Me and a friend were invited by Eric Velleman from Stichting Accessibility, a Dutch accessibility platform based at Bartim�us. For about an hour and a half we have discussed accessibility issues and a saw how software and hardware (for braille) works.
Some information was new for me, I never really thought about reasons to include the type of graphic (until yesterday, I told everyone it shouldn’t be done that way). It seems that adding a prefix or explaining in the alternate text what kind of graphic it is, like: “Picture: Our garden in the summer” is important for blind people. That way they don’t miss that aspect of the site. I always thought that such information was redundant and could better be left out of a web page, because people are not looking for that kind of information. However, blind people appreciate that extra information so they can talk and discuss about it (who are you to decide what information is available).
Another question we had is how blind people consume enormous amounts of links (like a nice ordered lists with 60 list items). People without a sight disability can easily scan those lists, but if such information was spoken it would take a long time (and it will be hard to focus), we thought. Eric told us that blind people use the build in search future of browsers quite a lot to find the information they need in a small amount of time.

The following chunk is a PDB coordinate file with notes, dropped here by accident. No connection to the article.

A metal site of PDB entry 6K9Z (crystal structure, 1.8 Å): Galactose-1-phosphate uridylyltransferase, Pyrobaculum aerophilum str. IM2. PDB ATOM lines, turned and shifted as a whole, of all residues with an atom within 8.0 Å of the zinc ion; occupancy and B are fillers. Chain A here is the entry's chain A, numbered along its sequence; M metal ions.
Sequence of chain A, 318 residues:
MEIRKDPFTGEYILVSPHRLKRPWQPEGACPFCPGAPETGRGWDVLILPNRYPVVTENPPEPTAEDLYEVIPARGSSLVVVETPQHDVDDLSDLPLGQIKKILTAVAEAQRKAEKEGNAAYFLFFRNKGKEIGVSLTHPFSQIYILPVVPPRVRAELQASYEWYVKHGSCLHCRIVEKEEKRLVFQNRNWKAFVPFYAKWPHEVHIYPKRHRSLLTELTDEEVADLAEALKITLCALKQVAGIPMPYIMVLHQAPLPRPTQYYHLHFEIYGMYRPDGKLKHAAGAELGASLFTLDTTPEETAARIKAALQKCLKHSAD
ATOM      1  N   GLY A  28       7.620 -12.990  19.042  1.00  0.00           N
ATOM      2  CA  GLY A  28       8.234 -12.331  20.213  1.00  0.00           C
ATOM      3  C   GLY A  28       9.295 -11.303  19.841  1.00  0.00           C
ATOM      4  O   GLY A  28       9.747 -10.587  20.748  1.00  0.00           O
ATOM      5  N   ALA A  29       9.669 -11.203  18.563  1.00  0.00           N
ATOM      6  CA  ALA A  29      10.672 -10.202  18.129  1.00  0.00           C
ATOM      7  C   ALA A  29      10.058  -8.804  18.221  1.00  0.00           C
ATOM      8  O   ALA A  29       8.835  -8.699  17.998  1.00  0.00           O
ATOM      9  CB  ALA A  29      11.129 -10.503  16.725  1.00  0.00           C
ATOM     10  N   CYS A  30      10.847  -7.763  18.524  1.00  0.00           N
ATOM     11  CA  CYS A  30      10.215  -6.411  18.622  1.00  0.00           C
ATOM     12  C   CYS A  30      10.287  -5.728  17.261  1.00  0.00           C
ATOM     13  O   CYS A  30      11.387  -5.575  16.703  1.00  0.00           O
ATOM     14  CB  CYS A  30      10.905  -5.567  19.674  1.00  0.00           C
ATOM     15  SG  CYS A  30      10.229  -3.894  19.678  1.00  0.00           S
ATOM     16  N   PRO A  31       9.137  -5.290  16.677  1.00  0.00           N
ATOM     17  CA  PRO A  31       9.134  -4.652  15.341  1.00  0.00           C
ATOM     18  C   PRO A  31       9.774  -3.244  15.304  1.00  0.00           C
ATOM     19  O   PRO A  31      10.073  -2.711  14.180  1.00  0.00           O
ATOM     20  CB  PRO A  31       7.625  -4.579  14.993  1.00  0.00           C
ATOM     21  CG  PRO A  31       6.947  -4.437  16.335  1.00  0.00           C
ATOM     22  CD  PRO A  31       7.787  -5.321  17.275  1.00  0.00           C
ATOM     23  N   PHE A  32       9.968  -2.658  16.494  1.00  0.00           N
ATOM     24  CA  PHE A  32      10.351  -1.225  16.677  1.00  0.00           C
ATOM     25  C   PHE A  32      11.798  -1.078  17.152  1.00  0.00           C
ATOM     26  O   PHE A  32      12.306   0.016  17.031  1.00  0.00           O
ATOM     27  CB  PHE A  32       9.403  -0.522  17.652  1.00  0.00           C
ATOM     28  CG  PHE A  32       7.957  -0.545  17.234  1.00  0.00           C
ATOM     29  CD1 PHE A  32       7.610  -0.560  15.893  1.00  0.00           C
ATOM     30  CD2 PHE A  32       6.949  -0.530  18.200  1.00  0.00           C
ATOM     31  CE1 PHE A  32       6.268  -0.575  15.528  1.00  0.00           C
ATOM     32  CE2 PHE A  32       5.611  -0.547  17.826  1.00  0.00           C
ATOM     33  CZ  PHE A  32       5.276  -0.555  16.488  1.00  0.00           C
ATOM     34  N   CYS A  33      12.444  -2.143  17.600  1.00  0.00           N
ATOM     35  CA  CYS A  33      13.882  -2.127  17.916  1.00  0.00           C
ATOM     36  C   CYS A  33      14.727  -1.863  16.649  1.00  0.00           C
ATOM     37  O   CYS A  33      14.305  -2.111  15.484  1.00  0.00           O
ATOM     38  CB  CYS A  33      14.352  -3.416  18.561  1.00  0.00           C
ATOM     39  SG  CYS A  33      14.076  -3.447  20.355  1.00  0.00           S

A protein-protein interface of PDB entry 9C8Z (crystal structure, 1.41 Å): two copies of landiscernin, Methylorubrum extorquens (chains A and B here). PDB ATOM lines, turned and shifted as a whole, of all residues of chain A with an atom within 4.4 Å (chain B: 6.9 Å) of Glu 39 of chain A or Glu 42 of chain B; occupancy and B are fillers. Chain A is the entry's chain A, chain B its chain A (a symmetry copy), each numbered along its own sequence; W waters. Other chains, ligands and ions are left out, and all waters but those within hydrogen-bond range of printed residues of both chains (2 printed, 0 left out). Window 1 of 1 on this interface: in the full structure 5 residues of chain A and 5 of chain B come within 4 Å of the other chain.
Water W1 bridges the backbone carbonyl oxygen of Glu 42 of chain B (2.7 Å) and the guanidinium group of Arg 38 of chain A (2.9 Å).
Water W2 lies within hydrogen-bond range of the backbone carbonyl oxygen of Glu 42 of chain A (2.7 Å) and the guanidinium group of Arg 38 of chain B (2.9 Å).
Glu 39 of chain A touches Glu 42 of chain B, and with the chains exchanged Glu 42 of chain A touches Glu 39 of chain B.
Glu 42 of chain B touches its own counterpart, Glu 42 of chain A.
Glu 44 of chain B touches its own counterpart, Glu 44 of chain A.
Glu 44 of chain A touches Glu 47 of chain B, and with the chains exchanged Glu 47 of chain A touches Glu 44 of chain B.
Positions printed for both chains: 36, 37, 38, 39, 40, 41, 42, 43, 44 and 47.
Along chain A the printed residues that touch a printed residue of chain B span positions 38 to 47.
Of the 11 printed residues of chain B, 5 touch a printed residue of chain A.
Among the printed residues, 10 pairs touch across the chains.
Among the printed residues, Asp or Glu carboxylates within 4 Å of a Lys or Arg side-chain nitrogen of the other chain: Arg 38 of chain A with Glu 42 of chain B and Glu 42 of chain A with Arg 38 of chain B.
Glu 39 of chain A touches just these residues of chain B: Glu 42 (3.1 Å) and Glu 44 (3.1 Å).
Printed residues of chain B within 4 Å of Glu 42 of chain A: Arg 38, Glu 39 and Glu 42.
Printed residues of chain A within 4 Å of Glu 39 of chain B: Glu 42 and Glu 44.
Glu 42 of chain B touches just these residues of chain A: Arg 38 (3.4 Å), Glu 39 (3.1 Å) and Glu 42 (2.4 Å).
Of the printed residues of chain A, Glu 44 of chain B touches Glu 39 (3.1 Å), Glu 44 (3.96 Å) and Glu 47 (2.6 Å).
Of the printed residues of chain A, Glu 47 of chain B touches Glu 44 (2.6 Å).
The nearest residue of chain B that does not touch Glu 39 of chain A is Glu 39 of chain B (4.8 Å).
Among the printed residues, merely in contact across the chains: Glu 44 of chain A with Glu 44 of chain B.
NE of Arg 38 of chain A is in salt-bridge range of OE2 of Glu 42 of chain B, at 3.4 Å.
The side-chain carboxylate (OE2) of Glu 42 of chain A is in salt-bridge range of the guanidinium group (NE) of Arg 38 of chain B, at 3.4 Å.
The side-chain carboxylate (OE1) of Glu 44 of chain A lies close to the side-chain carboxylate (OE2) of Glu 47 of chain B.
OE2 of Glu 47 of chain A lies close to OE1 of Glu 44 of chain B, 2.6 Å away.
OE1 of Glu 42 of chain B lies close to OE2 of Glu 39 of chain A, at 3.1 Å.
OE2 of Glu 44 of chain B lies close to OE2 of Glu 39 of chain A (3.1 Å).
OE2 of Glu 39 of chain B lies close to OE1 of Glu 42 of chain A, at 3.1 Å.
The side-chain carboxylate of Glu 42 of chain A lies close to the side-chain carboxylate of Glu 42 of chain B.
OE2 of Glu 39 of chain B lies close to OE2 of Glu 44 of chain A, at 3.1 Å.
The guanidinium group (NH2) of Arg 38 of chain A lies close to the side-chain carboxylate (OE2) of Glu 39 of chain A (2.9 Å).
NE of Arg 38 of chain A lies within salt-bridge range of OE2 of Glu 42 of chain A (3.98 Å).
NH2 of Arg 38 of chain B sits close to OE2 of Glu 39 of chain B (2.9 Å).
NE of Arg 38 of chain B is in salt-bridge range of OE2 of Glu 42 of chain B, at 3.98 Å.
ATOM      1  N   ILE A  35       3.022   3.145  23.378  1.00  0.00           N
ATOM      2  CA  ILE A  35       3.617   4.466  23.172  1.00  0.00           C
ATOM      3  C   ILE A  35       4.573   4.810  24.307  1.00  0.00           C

Overall it is quite easy to create an accessible site, today’s software is good. Stick to the standards, use
ALT on the
IMG element correct and visit the site with Lynx, you will be fine.
(We also asked about WCAG 2.0, he told us we have to wait until the end of 2005 before that specification becomes a recommendation.)